There is an ancient box of curry on my kitchen shelf, leftovers from the day when I decided to enrich my children’s dietary experiences. The recipe was called something-something-chicken curry. It went over like Sunday morning hymns in Hades so I’ve forgotten the official name. The children gagged at the smell. Husband asked for hot dogs and he hates hot dogs. I poured it out in the back yard for the homeless animals. The stray skunks and possums wouldn’t eat it. The tom cats turned up their noses. The bushes nearest to it died and the grass hasn’t grown back even yet. That was 20 years ago.
So I went back to the Oklahoma Five Basics (OFB): salt, pepper, ketchup, Ranch dressing and BBQ sauce. The children think I’m the best cook in the state. Husband utters a sigh of relief when he walks through the door and doesn’t smell curry. The cats don’t cut a wide swath around my house to get home after a night of heavy tom cattin’. The bushes and grass probably won’t ever grow back, but that’s my reminder to leave alone that which does not fall in the OFB.
The OFB is really just using our God-given good common sense in the kitchen. Salt is salt. It’s not Your New Improved Salt, Classic Salt, or any of those things. It’s cheap, reliable and makes everything taste better. Ever tried to get down a batch of good old fried potatoes without the salt shaker? Or how about a fresh picked garden ripe tomato? I rest my case!
Pepper is the same. Cream gravy without pepper?
Now the other three can render up a debate in a hurry. Some folks will stand on their soap boxes and spout advertisement for a certain brand of ketchup until the judgment day arrives. Same with Ranch dressing. It can cause a family feud at a reunion if Great Aunt Rosie puts the wrong kind of Ranch on her Better-Than-Thou-Green Salad.
But the real culprit is the BBQ sauce. Now that’s as personal as naming your first born. Folks have BBQ cook-offs and put their recipes in the safe deposit box down at their local bank. They carry an insurance policy on their BBQ recipes. Great Aunt Rosie has been known to spit on her knuckles, draw a line across the front yard and just dare anyone to challenge her Self-Righteous Barbecued Baby Back Ribs. If she can’t whoop a body into shape, then Uncle Moe might be forced to join in the battle since he helps brew the sauce once a year when the garden tomatoes get ripe.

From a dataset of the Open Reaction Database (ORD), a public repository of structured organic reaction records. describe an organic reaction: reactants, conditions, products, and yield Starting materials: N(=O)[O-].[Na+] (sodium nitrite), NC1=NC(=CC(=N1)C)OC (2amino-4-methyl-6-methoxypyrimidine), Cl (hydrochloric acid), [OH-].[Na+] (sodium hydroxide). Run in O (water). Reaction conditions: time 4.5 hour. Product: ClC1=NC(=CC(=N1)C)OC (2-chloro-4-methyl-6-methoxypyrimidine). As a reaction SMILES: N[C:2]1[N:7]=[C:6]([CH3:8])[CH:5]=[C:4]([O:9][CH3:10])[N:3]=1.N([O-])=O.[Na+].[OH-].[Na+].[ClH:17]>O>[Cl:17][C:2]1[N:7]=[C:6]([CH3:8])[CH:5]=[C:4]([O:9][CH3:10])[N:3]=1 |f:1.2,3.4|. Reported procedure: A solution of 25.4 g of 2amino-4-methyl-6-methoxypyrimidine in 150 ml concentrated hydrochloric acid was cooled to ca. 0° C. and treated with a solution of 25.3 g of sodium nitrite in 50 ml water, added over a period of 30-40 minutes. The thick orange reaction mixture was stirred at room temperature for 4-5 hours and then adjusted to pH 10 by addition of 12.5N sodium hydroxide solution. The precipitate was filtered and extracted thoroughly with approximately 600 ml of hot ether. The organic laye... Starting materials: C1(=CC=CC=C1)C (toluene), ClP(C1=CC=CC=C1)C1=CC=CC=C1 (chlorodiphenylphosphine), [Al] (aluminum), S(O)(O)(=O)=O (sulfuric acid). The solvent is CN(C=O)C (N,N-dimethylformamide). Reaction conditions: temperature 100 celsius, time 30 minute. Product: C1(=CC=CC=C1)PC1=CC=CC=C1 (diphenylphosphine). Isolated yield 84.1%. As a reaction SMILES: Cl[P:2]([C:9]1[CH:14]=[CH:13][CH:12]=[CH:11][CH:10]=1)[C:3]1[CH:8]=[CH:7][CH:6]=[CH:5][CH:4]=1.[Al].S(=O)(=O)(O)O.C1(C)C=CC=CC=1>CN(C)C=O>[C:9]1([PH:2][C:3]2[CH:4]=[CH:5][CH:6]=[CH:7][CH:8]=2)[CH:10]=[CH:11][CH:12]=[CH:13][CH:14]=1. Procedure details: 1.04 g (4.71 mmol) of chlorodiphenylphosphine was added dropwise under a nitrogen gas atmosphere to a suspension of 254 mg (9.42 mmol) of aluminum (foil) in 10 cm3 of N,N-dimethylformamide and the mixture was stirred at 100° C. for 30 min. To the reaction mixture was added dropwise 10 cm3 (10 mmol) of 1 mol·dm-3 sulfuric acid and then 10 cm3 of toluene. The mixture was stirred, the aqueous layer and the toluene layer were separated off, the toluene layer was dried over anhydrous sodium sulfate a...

Uncle Moe has a few warnings to anyone crossing the line over into Murray County, Oklahoma. One has to do with his barbecue but the rest are just as important.
1. Don’t refer to us as a bunch of hillbillies. We know our heritage and we’re proud of it. We don’t care if you think we are dumb. We know you can’t make decent BBQ sauce.
2. Don’t fake an Okie accent to get him to give you the recipe. That will cause a riot and Great Aunt Gert will be spitting on her knuckles again. She’s a real feisty one even at ninety two years old. Uncle Moe says she can spot a fake Okie accent quicker than a cob web on the ceiling of her good sittin’ room.
3. Don’t walk into the drug store and order a pop or a soda. It’s all called Coke. We don’t care if it’s Pepsi, Dr. Pepper, 7-Up or Big Red. It’s still Coke and that’s what you order when you pull up a stool in front of the fountain at the local drug store ... at least when Uncle Moe is having his morning cup of coffee in the back booth. Great Aunt Rosie never could make a decent cup of coffee and she’s meaner than a grizzly bear with a sore tooth before mid morning. So Uncle Moe takes his coffee uptown.
4. Don’t be ordering wheat toast at
restaurant. Eat your
biscuits like the Almighty intended with
gravy on the top. Murray
5. Don’t laugh at southern people’s names (i.e., Merleen, Bodie, Luther Ray, Tammy Ann, Darla Inez, Gertrude Daisy, Moe, Billy Joe, Bubba, Sissy or Andy Bob). It’s disrespectful and Uncle Moe gets real upset at poor manners.
6. Last but not least, DO NOT, come down here telling him what to put in his BBQ. That will get you in more trouble than you can crawl out of in a lifetime. Question his BBQ by telling him he needs to add cilantro or peppers or even chocolate bars and you won’t ever be permitted to come cross the
border at all, and forget about visiting Oklahoma . It ain’t about to happen. Murray